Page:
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John Fogerty's "Centerfield" Gets Honored by Baseball Hall of Fame

Iconic songwriter talks induction ceremony, his love of the game and meeting Cal Ripken

May 25, 2010 1:22 PM ET

This summer, John Fogerty will become the only musician ever enshrined in the Baseball Hall of Fame when his classic ode to the sport, "Centerfield," gets inducted into Cooperstown. For over a decade, "Centerfield" has been a staple anthem at baseball games and every Hall of Fame induction. "It's one of those things that you're not sure that you heard it right because, as they say, it came out of left field," Fogerty tells Rolling Stone about hearing the news. "It was just so unusual because it's not an occurrence that they do with the Baseball Hall of Fame. I had to kind of think about it a while to make sure it was actually real." Fogerty is set to perform the song at the induction ceremony, held in Cooperstown, New York on July 25th. To celebrate the event, Fogerty is also releasing a remastered version of the album Centerfield, featuring a pair of rare B-sides from the era ("My Toot Toot," "I Confess"), on June 29th.

Fogerty has been a lifelong baseball fan. Growing up in the Midwest, he aligned himself with the hallowed New York Yankees of the early '50s but when his family moved to California, he shifted his allegiances to the San Francisco Giants. Even to this day, Fogerty refers to nights when he performs as "game days" and he has served as an assistant coach for his son's Little League teams. One of his all-time favorite players? Giants centerfielder Willie Mays. "I took my youngest brother [to see Mays] and we sat out in centerfield, in the bleachers, and we kept up our chatter throughout the whole games," he recalls. "We'd shout, 'Hey Willie! We're here!' We're dancing and jumping up and down. Finally, after the seventh or eighth inning, he turns around and, I don't know, he tips his hat or waves his hand. We were in heaven."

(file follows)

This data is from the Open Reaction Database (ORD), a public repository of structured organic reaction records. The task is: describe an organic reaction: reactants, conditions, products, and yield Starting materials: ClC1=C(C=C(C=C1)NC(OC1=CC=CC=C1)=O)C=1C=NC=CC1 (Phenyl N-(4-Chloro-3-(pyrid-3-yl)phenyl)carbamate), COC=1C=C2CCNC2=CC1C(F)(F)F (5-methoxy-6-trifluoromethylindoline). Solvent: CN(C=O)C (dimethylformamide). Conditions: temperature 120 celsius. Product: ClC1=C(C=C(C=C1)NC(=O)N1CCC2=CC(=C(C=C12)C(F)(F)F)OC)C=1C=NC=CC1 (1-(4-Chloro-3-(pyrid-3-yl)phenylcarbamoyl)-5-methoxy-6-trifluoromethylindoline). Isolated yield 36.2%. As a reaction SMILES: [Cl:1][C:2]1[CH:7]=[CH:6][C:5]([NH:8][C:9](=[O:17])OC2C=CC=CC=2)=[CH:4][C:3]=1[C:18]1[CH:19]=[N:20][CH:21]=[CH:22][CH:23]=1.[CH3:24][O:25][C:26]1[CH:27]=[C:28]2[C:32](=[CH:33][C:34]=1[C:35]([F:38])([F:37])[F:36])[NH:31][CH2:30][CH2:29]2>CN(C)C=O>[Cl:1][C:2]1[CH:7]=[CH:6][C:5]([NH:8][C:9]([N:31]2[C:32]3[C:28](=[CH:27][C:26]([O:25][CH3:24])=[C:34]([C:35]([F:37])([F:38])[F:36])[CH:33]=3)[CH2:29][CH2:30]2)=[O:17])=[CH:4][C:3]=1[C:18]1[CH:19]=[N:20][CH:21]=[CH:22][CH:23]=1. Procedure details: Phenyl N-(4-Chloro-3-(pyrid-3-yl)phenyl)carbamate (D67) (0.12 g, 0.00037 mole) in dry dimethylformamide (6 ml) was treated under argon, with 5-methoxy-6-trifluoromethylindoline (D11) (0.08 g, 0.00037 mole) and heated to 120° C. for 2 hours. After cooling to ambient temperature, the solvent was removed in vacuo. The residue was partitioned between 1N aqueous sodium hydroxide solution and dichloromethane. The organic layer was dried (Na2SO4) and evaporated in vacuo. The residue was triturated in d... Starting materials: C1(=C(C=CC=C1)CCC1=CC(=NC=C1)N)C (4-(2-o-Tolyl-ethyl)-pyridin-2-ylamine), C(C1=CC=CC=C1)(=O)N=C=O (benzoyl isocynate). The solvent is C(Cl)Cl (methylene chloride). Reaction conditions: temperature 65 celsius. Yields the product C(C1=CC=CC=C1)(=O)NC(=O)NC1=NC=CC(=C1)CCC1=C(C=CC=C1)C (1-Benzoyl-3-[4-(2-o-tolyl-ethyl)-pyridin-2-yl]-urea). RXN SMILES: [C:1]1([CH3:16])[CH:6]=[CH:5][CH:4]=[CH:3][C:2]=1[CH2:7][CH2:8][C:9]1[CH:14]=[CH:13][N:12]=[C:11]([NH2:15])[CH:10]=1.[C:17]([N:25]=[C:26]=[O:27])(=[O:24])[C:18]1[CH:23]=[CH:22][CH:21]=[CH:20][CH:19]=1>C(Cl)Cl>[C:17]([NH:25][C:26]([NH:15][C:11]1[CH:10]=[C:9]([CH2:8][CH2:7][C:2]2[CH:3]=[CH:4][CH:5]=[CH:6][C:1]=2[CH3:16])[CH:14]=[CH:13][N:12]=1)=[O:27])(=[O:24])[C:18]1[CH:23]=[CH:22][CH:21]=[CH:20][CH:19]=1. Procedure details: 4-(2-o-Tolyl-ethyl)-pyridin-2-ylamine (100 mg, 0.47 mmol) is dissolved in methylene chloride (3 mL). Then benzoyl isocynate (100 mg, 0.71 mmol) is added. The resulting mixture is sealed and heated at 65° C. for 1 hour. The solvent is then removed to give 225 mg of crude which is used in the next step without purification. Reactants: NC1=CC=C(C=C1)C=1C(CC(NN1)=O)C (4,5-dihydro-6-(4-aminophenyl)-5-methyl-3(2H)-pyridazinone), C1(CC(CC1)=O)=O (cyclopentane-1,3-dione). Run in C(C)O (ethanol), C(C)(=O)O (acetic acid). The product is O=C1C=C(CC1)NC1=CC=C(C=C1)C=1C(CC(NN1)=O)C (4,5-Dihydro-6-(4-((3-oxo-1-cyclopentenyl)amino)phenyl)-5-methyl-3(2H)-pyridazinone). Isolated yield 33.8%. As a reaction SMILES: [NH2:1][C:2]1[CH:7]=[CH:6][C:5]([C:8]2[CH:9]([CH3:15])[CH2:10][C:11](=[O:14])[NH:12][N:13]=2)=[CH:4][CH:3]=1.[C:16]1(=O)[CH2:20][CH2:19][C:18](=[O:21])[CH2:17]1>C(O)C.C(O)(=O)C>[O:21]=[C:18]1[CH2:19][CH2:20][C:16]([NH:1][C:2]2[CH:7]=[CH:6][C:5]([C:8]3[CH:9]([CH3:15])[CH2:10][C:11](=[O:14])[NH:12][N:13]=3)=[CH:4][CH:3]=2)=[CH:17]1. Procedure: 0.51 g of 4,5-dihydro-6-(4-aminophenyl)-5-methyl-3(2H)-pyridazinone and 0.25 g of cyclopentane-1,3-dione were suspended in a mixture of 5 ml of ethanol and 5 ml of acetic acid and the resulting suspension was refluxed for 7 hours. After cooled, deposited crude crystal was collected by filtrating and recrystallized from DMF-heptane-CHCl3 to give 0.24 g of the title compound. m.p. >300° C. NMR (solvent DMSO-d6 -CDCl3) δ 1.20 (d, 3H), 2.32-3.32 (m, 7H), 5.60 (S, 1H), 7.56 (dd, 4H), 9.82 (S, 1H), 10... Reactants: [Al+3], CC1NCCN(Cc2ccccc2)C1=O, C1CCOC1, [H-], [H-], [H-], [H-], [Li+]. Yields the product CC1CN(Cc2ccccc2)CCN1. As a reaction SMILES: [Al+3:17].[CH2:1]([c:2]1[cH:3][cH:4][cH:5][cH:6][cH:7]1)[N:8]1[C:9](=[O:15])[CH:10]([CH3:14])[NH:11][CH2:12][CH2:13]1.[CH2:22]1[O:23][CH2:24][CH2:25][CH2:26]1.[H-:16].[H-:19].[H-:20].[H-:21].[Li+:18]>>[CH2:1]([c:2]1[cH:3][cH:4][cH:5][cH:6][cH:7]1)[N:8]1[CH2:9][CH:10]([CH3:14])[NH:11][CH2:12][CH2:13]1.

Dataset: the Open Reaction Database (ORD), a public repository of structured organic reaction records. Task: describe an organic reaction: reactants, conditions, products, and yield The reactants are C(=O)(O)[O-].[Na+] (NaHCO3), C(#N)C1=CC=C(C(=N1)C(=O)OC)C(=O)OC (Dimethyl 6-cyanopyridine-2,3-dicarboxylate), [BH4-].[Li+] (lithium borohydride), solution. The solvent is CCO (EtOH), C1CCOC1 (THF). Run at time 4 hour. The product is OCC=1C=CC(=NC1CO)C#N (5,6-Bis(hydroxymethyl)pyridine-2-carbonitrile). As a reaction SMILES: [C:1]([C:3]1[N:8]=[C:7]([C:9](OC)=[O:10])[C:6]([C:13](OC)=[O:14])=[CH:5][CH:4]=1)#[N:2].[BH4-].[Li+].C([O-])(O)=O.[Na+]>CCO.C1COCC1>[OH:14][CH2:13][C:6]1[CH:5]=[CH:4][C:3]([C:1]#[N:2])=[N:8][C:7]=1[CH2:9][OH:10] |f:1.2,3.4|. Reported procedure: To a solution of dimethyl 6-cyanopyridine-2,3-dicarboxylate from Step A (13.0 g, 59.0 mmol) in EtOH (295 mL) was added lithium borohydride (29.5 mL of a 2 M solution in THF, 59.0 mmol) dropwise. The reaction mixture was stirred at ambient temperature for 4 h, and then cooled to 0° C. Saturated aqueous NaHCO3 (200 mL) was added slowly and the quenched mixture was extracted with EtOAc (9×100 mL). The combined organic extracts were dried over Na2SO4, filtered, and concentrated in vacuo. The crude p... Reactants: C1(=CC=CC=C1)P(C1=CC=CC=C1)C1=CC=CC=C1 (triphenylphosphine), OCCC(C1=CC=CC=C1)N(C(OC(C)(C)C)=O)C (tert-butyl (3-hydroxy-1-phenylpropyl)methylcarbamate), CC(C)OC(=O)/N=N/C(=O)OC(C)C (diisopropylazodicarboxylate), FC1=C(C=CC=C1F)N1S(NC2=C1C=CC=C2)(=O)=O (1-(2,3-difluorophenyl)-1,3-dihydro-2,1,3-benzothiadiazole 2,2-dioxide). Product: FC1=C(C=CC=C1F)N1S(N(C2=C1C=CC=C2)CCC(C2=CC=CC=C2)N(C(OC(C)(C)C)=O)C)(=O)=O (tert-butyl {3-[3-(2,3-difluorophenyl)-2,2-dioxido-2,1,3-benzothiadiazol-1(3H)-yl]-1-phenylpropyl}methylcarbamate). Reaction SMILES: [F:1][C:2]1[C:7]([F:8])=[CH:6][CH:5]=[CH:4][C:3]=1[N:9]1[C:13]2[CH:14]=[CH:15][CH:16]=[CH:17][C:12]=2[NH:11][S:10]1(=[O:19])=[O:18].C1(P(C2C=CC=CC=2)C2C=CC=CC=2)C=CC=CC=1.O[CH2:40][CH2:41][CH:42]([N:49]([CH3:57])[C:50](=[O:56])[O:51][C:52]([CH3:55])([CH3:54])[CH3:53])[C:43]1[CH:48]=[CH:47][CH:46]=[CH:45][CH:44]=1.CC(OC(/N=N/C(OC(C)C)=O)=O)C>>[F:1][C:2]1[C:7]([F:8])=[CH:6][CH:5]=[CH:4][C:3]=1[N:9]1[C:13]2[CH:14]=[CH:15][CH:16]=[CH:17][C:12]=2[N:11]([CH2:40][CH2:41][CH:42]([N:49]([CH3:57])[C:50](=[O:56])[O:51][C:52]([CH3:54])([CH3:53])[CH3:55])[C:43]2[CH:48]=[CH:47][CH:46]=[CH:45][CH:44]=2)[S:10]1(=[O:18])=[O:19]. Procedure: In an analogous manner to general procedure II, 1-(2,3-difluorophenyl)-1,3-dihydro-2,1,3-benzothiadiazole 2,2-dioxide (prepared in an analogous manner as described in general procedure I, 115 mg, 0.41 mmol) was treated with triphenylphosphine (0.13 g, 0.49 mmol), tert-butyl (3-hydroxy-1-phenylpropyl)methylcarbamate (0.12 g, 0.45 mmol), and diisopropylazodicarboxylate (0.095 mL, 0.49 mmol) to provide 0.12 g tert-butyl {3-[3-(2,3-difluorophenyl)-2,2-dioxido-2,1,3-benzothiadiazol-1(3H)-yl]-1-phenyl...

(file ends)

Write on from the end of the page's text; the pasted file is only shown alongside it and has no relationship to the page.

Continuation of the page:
When Fogerty wrote "Centerfield" in the ‘80s, he says he was inspired by the self-created lore of the position. "When I was eight or nine, I decided that it was the most hallowed turf in the universe was centerfield in Yankee Stadium," he says. "Joe DiMaggio and Mickey Mantle — I mean, those two had such remarkable careers. It seemed like only the greatest had to be in centerfield." When he finally released the song in '85, he was nervous that he'd be criticized for attempting to combine his two passions (baseball and rock & roll) into one track. "I really kind of braced myself for flack as it was getting ready to be released," he recalls. "I thought, 'Wow. It has never worked out in history.' But I thought to myself that I really liked this song!"

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Song Stories

“Hungry Like the Wolf”

Duran Duran | 1982

This indulgent New Romantic group generated their first U.S. hit with the help of what was at the time new technology. "Simon [Le Bon] and I, I think, had been out the night before and had this terrible hangover," said keyboardist Nick Rhodes. "For some reason we were feeling guilty about it and decided to go and do some work." Rhodes started playing with his Jupiter-8 synth, and then "Simon had an idea for a lyric, and by lunchtime when everyone else turned up, we pretty much had the song." The Simmons drumbeat was equally important to the sound of "Hungry Like the Wolf," as Duran Duran drummer Roger Taylor stated it "kind of defined the drum sound for the Eighties."

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